By Annette Chrysostomou
First, they came here for soldiering. Now, they come every year for a holiday, a very long holiday indeed.
A group of retired Swedes and Norwegians, many of whom had once served in the UN peacekeeping force in Cyprus (Unficyp), visit Larnaca every winter. Some stay for two months, others up to six months. But altogether they enjoy a very active social life. They play boules three times a week at the beach, organise weekly bus trips to the mountains where they go for walks around the villages, and 35 to 40 play darts at a local pub on Wednesdays.
Much of this is organised by 70-year-old Jan Mernelius who first came to Cyprus when he served in the Swedish UN battalion in Famagusta in 1974 and 1975. Now retired, he has been living in Larnaca for the past five years.
Most of the other retirees stay only over the winter months, but usually there are roughly two groups, those who come from October until November or Christmas, and those who stay between January and April.
“They come and go. I can never be sure who or how many will turn up at the next event,” the retired UN veteran said.
He guesses there are around 70 permanent residents and 60 who come and go. “I want more to join,” Mernelius explained, “we take care of each other and call each other when we need help.”
Those who come for a few months, rent apartments in and around Larnaca.
Larnaca is a popular choice because it is near the airport and the visitors want a lively place. As Mernelius explained the popular summer tourist centres like Ayia Napa and Protaras are almost dead in winter.
“People think we only want the sun. That is not true, we want an adventure, something to do,” Mernelius said.
Hence the organised walks and the rest of the activities. Not to forget about the pub, which is the Old Country Pub, complete with a flag of the Swedish UN contingent.
His friend, 76-year-old Ove Kristofferson, is another retired Swedish national. He has spent the last ten winters in Larnaca and agrees on the importance of the shared activities.
“I play tennis twice a week and go to the gym,” he said. “On Thursdays we go for walks, and on Wednesdays to the pub.”
Would he come here if this support group didn’t exist? “Yes, though it wouldn’t be the same. The people are nice, and the weather is perfect. In Sweden there is lots of snow in winter. Here [in Larnaca] you can do something every day.”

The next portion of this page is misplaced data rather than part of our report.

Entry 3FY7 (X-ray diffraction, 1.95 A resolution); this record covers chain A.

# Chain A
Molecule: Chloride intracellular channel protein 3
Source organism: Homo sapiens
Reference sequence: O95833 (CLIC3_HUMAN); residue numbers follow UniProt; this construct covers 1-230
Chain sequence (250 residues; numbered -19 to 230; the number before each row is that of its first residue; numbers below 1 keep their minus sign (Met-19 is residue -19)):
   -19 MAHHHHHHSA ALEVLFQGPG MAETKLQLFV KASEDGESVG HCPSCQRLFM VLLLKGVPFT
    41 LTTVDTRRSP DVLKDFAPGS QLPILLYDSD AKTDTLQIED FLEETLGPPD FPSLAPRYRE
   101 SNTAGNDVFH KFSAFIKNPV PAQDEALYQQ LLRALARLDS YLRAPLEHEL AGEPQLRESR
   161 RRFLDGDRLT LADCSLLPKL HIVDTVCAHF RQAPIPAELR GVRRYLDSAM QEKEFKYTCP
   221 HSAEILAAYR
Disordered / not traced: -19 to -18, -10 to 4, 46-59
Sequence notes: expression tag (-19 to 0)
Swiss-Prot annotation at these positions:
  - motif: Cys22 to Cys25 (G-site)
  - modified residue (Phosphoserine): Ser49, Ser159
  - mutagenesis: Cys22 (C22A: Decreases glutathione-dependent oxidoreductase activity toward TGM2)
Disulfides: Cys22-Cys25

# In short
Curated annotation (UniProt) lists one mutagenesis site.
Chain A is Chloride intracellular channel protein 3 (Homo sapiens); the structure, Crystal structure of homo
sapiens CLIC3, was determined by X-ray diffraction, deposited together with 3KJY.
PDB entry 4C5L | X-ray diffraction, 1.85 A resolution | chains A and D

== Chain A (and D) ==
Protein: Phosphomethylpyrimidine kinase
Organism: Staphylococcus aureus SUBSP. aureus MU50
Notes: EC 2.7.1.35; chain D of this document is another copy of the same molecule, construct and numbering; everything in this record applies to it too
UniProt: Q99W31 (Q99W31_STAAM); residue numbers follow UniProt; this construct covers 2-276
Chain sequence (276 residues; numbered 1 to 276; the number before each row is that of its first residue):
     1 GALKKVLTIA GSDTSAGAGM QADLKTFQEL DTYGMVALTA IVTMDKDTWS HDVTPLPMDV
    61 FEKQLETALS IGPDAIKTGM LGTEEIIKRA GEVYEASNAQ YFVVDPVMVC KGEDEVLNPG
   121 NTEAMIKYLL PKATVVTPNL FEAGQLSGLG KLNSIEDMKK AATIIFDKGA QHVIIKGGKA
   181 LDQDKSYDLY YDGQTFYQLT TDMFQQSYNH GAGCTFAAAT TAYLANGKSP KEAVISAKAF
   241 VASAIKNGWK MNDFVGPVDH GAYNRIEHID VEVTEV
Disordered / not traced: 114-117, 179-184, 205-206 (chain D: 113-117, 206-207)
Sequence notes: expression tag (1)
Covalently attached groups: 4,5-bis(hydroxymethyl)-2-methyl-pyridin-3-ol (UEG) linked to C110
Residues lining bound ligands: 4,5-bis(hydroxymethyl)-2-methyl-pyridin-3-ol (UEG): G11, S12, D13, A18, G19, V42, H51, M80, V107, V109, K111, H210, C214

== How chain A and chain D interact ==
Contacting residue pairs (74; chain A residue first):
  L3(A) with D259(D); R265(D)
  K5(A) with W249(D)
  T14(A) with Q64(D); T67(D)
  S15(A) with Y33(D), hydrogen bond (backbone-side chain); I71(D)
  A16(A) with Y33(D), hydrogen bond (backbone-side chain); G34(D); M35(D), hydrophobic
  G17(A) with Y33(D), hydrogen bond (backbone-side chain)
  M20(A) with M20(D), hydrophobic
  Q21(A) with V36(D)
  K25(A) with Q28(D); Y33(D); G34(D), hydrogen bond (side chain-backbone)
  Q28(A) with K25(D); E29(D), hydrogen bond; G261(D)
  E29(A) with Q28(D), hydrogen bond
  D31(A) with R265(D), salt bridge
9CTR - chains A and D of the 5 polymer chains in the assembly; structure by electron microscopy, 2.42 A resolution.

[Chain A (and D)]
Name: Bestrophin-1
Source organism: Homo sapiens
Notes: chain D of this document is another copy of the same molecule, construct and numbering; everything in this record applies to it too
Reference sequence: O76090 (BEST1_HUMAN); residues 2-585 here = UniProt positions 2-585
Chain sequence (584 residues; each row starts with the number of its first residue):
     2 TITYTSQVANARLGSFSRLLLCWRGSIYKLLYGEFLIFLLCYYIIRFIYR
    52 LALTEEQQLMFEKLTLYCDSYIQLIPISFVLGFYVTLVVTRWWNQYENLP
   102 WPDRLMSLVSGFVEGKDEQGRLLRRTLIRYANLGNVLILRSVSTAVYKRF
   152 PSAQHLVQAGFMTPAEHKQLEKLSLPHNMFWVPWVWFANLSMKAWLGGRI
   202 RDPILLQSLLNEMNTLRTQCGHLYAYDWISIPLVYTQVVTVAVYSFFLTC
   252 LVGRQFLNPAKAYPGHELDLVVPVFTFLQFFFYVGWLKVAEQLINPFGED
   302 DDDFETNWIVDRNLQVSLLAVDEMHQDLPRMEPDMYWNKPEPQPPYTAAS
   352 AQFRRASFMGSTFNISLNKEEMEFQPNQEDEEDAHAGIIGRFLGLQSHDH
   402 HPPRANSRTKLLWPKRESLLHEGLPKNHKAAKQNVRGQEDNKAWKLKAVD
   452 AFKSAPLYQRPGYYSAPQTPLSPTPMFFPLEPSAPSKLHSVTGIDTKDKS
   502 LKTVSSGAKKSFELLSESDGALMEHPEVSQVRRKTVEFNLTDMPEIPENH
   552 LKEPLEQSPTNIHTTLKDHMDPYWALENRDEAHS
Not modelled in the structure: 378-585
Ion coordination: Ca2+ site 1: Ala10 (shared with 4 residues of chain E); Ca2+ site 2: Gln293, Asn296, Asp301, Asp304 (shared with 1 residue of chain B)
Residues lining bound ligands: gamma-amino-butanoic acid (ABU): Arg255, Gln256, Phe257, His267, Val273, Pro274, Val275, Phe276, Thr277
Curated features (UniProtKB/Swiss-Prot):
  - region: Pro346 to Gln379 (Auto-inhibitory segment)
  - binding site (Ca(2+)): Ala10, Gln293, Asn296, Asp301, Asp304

Although not all the long-stay visitors served in Unficyp, many of them did.
In 2014, 125 Swedish UN veterans returned to Cyprus for a reunion, 40 years after they witnessed the invasion of the island in the summer of 1974. Now they are planning another one, on an even bigger scale, in 2019. Already invitations have been sent, 500 cards and 200 text messages, and more than 200 people are expected to attend.
Sweden was one of the first troop-contributing countries to Unficyp. Between 1964 and 1993, a total of 27,981 Swedish military and police officers served in Cyprus.
At its height, the Swedish contingent that took over responsibility for Famagusta district had a strength of 240 military personnel and police officers. Mernelius was based in the Carl Gustav camp in Famagusta which has a long history. Once known as Karaolos camp, it had first been used as a detention camp for Jewish refugees attempting to jump the British blockade of Palestine after WW2. The barracks were not in a particularly good condition in 1974.
“But they were a roof on our heads and we had a church and a hospital,” said Mernelius.
Before the invasion many of the soldiers were stationed at many hotspots around the island in groups of seven. They would see to it that Greek and Turkish Cypriots would keep the peace. For example, Mernelius recalls, there was a line right in the middle of a road, and members of the UN had to see that the Greek Cypriots didn’t cross it from one side and the Turkish Cypriot on the other to prevent potential fights. They would also help the civil police out, for examples when traffic accidents happened.
One of many new duties of the Swedish peacekeepers in the wake of the invasion was to feed and take care of animals at farms, left behind by their fleeing Greek Cypriot owners.
They also set up and manned new observation posts in Famagusta district and acted as mediators between the opposing forces.
During the invasion, Unficyp numbers swelled to over 4,400 with soldiers from Austria, the UK, Canada, Finland, Denmark and Sweden. The force is now around 860 although Sweden no longer takes part.